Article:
Munro's success legacy of old days

ALAN Munro didn't own a suit when he first started work as a tiny 16-year-old at Barry Hills' Lambourn stables a decade ago.

He was fresh from school, could hardly sit on a horse, weighed 95lb wet through and had to rattle the poor can to find the change to ring home. He was lucky in one way.

Not all apprentices have such decent blokes as Brent Thomson as the stable rider and the kind-hearted Thomson took pity on Munro giving him a couple of his old suits to wear on special occasions.

The joke doing the rounds the last couple of months since Munro arrived fresh from taking yet another of the world's top Group One races - this time the Budweiser International in Washington DC - is that he is still wearing them.

But it is only a joke as the 26-year-old Munro has come farther in the last five years than any other jockey of his generation. In fact he has come so far that he is now one of the world's most sought-after riders with big-race victories to his name not just in England, Ireland and America but also in France, Italy, Germany and Spain.

Gone are those impecunious days when handouts from Thomson made all the difference and trainers such as Newmarket handler Sir Mark Prescott would slam down the phone at Munro's temerity at daring to ring for a ride from the local call box.

But those times have left an indelible impression. They were fun but they were tough. Their harshness has moulded Munro into exactly what he is today as far as riding is concerned - self made and determined to stay at the top of his profession.

His story has a charming naivety to it, a naivety that was evident from the very beginning. Munro didn't start riding until he came home from school one day to tell his parents that he was going to be a jockey.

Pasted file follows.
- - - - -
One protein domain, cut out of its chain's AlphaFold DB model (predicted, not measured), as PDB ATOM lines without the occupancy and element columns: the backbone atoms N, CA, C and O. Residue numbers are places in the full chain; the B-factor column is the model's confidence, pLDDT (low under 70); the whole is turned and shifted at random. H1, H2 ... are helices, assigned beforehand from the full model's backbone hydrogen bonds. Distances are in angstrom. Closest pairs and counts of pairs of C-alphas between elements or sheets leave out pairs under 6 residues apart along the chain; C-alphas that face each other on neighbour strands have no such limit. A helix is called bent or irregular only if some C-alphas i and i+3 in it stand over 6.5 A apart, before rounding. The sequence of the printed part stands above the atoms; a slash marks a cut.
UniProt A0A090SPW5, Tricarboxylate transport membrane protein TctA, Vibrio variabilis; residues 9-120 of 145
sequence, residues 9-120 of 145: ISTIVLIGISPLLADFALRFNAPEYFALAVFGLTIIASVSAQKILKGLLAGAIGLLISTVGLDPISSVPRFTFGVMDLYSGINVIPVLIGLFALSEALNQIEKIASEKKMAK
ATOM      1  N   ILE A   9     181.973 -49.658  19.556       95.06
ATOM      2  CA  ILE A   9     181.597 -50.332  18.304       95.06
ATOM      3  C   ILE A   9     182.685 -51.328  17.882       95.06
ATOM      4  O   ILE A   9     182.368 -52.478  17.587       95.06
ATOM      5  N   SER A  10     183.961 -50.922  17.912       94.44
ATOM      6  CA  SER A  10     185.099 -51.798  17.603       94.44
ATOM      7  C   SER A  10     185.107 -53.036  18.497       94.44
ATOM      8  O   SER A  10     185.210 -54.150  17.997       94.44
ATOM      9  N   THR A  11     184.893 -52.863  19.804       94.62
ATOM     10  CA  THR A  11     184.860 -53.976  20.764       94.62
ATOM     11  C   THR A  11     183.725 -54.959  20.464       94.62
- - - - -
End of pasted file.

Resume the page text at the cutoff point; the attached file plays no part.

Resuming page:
Size dictated it. ''We were so ignorant that we even wrote off to a bunch of jump trainers,'' he recalls with a wry smile. Robert Sangster's then trainer, Barry Hills, was one of the first to reply, the scale of the yard impressed during the interview andMunro had taken the first step to becoming a professional jockey. It is a ladder that few climb and those first two years are only pleasant in retrospect.

''I didn't use to sleep too well as I knew that when I woke up and rode work I could well be falling off something again,'' admits Munro with disarming frankness. Work started at 6.30 am and the first gauntlet that had to be run was the local farmer's field.

The stable lads didn't have a car and it provided a convenient, if treacherous short cut to work. It wasn't so much the barbed wire fence as the farmer's dogs that patrolled the half-acre of no-man's land that were the problem.

Munro rode his first winner at 17 when Sentimental Roses bolted home in an apprentices' race at Yarmouth. It was fourth ride in public and once again the innocence came shining through.

''The next morning I was riding work dreaming about how my career was now going to take off when Barry drove up in his car absolutely furious. He told me I had terrible hands and ordered me to his office where he gave me the biggest rocket ever for looking round on the horse.'' Munro stayed with Hills for another year before moving north to join steel magnate Mel Brittain's burgeoning yard in Yorkshire. ''I learned more in three months than in the previous two years.